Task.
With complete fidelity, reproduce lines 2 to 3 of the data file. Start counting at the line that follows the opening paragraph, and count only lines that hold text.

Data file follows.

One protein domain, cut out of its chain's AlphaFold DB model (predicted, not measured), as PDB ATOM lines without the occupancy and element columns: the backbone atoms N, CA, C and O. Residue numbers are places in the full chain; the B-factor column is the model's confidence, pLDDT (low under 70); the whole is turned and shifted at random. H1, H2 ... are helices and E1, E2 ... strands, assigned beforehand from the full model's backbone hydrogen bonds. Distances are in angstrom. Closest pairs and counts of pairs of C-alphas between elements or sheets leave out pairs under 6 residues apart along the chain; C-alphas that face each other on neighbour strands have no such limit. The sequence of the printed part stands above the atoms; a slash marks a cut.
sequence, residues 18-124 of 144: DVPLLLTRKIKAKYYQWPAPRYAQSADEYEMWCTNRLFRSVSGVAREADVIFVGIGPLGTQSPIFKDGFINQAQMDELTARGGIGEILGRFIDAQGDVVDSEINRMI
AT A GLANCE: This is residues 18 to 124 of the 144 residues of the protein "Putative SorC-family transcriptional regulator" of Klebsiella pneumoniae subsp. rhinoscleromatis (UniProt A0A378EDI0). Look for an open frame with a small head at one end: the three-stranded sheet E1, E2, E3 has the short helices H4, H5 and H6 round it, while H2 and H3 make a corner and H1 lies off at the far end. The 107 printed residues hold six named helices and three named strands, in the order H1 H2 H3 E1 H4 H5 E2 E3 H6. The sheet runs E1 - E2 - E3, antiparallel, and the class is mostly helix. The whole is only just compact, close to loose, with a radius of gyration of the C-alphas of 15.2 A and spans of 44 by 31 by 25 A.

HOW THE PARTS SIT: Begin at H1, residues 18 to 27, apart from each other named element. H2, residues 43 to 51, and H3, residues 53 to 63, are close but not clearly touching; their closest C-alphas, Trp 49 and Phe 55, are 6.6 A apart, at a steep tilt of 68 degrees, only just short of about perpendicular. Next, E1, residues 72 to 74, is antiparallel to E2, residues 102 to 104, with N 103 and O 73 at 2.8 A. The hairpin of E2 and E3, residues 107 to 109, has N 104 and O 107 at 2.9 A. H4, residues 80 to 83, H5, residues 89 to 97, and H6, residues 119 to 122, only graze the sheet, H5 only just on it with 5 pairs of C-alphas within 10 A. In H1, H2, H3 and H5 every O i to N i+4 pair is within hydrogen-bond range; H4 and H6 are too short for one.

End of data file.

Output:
AT A GLANCE: This is residues 18 to 124 of the 144 residues of the protein "Putative SorC-family transcriptional regulator" of Klebsiella pneumoniae subsp. rhinoscleromatis (UniProt A0A378EDI0). Look for an open frame with a small head at one end: the three-stranded sheet E1, E2, E3 has the short helices H4, H5 and H6 round it, while H2 and H3 make a corner and H1 lies off at the far end. The 107 printed residues hold six named helices and three named strands, in the order H1 H2 H3 E1 H4 H5 E2 E3 H6. The sheet runs E1 - E2 - E3, antiparallel, and the class is mostly helix. The whole is only just compact, close to loose, with a radius of gyration of the C-alphas of 15.2 A and spans of 44 by 31 by 25 A.

HOW THE PARTS SIT: Begin at H1, residues 18 to 27, apart from each other named element. H2, residues 43 to 51, and H3, residues 53 to 63, are close but not clearly touching; their closest C-alphas, Trp 49 and Phe 55, are 6.6 A apart, at a steep tilt of 68 degrees, only just short of about perpendicular. Next, E1, residues 72 to 74, is antiparallel to E2, residues 102 to 104, with N 103 and O 73 at 2.8 A. The hairpin of E2 and E3, residues 107 to 109, has N 104 and O 107 at 2.9 A. H4, residues 80 to 83, H5, residues 89 to 97, and H6, residues 119 to 122, only graze the sheet, H5 only just on it with 5 pairs of C-alphas within 10 A. In H1, H2, H3 and H5 every O i to N i+4 pair is within hydrogen-bond range; H4 and H6 are too short for one.